5 of 10 Don’t confuse the term “regionalism” with “regions” article 1 of 5 Don’t misunderstand the term regionalism.
It refers to the geographic region within which a country lives.
For example, in the United States, cities such as Los Angeles and New York are considered to be regions, while in Brazil, cities in São Paulo, Rio de Janeiro, and other cities are not considered regions.
When discussing the relationship between regions and the U.S. and Brazil, you may want to use the term Latin American or Caribbean region instead of South American or Pacific region.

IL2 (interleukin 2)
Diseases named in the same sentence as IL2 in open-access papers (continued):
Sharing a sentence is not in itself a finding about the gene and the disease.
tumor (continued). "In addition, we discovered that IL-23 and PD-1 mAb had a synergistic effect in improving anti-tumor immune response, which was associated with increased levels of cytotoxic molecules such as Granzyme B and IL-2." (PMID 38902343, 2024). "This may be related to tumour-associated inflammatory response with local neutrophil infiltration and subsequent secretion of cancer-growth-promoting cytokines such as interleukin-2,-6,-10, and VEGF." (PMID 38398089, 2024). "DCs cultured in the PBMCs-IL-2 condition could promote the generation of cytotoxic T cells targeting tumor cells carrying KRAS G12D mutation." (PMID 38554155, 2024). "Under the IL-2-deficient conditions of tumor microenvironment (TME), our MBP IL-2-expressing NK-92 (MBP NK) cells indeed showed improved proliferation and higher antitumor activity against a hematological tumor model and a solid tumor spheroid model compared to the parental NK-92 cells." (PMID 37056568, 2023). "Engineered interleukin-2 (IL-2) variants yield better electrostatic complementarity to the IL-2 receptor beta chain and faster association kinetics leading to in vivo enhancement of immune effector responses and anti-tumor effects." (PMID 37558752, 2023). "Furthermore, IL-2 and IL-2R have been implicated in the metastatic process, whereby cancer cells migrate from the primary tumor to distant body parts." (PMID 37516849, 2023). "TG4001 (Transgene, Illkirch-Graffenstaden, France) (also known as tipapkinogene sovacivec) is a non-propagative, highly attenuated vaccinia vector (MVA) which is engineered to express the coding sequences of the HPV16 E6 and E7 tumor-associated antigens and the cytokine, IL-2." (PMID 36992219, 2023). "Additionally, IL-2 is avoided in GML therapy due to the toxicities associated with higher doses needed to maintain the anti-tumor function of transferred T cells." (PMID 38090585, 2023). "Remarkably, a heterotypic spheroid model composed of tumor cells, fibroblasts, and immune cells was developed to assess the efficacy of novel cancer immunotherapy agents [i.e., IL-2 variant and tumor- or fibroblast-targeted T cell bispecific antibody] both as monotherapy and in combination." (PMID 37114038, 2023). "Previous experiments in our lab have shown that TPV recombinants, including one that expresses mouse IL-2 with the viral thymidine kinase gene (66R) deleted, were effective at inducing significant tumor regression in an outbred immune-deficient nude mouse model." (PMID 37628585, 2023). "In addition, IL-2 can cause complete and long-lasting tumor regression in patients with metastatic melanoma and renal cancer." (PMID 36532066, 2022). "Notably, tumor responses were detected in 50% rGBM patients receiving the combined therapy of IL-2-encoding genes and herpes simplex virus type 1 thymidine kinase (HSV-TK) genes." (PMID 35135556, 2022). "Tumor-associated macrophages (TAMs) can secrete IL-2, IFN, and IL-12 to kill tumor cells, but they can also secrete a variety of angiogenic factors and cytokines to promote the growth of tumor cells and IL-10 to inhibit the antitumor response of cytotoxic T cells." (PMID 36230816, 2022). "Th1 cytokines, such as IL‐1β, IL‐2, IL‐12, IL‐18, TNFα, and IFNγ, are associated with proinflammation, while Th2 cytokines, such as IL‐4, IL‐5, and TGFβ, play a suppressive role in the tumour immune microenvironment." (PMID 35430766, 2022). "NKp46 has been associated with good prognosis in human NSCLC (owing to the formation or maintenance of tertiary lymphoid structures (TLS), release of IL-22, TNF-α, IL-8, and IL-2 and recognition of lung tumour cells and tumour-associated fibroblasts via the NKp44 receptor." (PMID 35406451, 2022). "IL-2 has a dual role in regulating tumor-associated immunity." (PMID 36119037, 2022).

If you are looking for an example of regional differences in a country such as Brazil, look no further than the fact that the city of Rio de Paulo is considered an American city, while the city in Sário do Sul is considered a city in Brazil.
When you hear the word “region,” it is most likely to be used when talking about the country’s geographic borders.
But it’s important to realize that a country’s borders aren’t always geographical.
For instance, a country could be considered an island in the South Atlantic Ocean or a region in the Pacific Ocean.
So don’t confuse regionalism with “the border between countries.”